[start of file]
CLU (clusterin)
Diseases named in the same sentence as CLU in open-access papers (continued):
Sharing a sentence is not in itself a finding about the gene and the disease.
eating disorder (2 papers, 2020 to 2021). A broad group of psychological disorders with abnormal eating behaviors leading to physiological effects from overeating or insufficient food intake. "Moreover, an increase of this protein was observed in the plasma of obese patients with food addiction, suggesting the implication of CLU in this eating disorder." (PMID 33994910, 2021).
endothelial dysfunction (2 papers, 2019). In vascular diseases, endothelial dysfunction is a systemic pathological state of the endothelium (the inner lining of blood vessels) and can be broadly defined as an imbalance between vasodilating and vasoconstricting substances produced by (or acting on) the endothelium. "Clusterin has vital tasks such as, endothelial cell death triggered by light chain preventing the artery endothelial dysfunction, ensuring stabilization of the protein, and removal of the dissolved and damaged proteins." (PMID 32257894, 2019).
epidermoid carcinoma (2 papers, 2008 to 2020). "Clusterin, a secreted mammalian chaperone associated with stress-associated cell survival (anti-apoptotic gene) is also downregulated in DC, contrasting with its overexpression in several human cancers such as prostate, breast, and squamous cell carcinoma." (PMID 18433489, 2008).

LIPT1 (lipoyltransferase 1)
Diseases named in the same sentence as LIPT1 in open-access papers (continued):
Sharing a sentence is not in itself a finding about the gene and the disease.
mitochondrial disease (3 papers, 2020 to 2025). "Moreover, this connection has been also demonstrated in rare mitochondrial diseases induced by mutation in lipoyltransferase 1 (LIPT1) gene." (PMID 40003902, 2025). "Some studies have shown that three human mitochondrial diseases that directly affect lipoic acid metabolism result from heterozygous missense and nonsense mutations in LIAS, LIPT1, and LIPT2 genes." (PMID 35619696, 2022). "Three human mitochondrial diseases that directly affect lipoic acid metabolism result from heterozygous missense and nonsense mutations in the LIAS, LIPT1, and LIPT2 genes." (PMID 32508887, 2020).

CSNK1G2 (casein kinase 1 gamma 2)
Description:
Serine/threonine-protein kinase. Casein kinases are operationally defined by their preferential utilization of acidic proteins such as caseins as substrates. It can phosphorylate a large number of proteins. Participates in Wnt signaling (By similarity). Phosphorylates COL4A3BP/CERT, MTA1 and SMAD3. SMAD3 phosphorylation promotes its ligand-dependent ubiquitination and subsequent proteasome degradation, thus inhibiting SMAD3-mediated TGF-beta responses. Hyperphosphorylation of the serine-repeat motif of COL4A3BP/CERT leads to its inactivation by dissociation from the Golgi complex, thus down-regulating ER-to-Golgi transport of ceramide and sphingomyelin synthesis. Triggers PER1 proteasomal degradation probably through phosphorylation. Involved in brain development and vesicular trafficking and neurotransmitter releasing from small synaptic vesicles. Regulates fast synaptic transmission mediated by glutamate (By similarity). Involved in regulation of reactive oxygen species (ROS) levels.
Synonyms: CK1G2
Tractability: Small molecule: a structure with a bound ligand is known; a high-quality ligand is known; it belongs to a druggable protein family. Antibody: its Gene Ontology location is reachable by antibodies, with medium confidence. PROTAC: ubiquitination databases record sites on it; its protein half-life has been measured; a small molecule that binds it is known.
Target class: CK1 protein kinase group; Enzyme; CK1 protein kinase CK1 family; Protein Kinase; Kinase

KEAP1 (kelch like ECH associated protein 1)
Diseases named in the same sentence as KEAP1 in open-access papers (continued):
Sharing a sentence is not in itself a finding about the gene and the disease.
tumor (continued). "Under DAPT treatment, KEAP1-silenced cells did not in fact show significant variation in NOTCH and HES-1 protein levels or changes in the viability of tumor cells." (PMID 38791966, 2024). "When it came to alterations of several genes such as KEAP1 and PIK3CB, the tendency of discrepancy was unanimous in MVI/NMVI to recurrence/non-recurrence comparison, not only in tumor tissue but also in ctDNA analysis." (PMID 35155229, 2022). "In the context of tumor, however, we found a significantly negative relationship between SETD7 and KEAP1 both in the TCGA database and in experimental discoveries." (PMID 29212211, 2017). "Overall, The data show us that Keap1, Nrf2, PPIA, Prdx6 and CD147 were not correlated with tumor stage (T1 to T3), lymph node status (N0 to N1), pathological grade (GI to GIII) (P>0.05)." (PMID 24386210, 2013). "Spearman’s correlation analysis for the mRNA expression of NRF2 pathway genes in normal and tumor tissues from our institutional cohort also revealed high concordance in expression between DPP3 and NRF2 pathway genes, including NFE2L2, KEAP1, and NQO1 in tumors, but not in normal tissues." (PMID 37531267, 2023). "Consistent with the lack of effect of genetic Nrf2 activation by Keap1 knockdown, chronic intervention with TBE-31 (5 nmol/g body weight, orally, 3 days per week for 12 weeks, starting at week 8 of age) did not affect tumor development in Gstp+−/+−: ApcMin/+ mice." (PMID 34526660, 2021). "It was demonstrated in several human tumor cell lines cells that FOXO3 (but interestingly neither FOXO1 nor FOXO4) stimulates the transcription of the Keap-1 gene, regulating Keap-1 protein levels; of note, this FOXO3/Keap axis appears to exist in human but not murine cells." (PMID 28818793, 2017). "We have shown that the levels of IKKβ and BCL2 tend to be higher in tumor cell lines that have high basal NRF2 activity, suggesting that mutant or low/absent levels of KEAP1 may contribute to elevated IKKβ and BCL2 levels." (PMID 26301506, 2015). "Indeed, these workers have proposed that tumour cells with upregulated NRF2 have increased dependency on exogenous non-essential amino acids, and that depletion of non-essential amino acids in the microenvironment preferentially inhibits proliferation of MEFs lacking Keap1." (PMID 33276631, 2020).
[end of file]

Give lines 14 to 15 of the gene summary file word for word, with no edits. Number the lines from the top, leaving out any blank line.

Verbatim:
Synonyms: CK1G2
Tractability: Small molecule: a structure with a bound ligand is known; a high-quality ligand is known; it belongs to a druggable protein family. Antibody: its Gene Ontology location is reachable by antibodies, with medium confidence. PROTAC: ubiquitination databases record sites on it; its protein half-life has been measured; a small molecule that binds it is known.